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Study shows success in double lung transplant for severe COVID-19

The historic multi-institutional study focused on the potential outcomes for patients whose lungs never recovered from COVID, even though the rest of their organs were still functioning.
The historic multi-institutional study focused on the potential outcomes for patients whose lungs never recovered from COVID, even though the rest of their organs were still functioning.

GAINESVILLE, Fla. – The University of Florida-Shands lung transplant team, in collaboration with researchers around the world, has found that double lung transplantation can benefit certain patients with severe respiratory problems as a result of COVID-19.

The historic multi-institutional study focused on the potential outcomes for patients whose lungs never recovered from COVID, even though the rest of their organs were still functioning.

“We’re talking about talking about two three four five six months out into respiratory failure with no recovery and now signs of advanced pulmonary disease so we did not even know if it was possible to offer a transplant for these patients, we didn’t know if there was a possibility so this is where this study brings light showing that yes it’s possible and the early outcomes are favorable,” said Dr. Tiago Machua, Director of the Lung Transplant Program at UF-Shands Hospital.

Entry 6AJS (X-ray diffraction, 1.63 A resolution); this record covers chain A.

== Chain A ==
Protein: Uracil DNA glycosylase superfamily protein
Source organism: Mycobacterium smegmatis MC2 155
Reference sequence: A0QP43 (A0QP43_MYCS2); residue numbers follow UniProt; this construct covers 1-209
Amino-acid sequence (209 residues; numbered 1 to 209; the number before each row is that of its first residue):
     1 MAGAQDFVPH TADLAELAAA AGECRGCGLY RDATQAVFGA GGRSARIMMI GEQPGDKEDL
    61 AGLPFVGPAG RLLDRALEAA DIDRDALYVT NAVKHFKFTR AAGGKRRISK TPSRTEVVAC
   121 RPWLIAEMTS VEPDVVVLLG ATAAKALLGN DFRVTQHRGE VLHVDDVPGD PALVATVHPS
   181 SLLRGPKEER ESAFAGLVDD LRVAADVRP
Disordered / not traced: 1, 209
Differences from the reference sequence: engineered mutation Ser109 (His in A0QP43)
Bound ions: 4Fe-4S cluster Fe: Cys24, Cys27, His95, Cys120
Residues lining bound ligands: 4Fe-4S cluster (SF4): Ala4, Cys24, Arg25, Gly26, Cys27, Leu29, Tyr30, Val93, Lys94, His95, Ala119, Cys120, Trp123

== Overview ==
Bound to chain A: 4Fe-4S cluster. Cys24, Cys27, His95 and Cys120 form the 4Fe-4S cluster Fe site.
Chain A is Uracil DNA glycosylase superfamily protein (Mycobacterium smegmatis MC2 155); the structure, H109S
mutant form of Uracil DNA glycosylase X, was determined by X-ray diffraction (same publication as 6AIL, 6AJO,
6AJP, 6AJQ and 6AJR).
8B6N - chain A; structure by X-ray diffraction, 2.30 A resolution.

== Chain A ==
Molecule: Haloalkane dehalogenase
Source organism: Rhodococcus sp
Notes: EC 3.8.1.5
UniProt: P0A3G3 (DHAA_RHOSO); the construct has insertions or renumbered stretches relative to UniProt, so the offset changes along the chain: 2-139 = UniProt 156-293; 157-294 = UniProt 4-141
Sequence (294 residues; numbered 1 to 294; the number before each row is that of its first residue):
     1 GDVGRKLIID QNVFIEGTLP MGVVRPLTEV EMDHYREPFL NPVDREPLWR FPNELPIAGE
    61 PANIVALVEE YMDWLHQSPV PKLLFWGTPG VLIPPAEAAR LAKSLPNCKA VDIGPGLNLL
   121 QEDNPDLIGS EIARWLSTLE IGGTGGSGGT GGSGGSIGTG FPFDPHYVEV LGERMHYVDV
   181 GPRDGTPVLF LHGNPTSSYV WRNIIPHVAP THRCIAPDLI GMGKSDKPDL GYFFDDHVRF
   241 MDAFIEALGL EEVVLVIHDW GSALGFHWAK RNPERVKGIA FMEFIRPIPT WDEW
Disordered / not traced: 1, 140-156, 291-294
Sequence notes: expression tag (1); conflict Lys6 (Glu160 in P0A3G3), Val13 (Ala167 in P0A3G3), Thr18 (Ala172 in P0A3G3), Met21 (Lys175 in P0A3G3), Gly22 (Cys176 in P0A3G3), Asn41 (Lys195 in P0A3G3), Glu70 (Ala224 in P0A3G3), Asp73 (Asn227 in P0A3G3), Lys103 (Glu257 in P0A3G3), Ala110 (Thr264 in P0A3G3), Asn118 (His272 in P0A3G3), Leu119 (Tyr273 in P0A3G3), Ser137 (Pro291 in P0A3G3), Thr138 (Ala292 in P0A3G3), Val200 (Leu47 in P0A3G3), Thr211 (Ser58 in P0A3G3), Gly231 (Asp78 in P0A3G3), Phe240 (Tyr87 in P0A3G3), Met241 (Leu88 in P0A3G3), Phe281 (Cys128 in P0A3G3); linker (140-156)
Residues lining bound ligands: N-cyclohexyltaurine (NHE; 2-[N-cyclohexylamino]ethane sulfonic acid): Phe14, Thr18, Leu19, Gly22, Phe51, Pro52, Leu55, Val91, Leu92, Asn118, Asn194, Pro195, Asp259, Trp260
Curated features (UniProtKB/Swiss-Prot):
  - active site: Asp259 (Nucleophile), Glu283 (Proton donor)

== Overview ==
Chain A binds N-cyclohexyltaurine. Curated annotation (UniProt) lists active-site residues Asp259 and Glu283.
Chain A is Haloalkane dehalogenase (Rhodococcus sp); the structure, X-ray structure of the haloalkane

The study reviewed information from 12 double lung transplants performed in four countries, including the United States, Austria, Italy and India.

Studying double-shot vaccines

And the National National Institutes of Health is beginning a study into potential systemic reactions to the double-shot vaccines.

The focus of the clinical trial involves people who are highly allergic to other agents, or have mast cell disorder, a disease caused by a type of white blood cell that is abnormal.

The randomized trial will enroll 3,400 adults between the ages of 18-to 69 at 35 academic allergy research centers nationwide.

For more information about the trial, including a list of sites that are enrolling participants, click here.


About the Authors:

Veteran journalist Kathleen Corso is the special projects producer for Local 10 News.

Kristi Krueger has built a solid reputation as an award-winning medical reporter and effervescent anchor. She joined Local 10 in August 1993. After many years co-anchoring the 6 p.m. and 11 p.m., Kristi now co-anchors the noon newscasts, giving her more time in the evening with her family.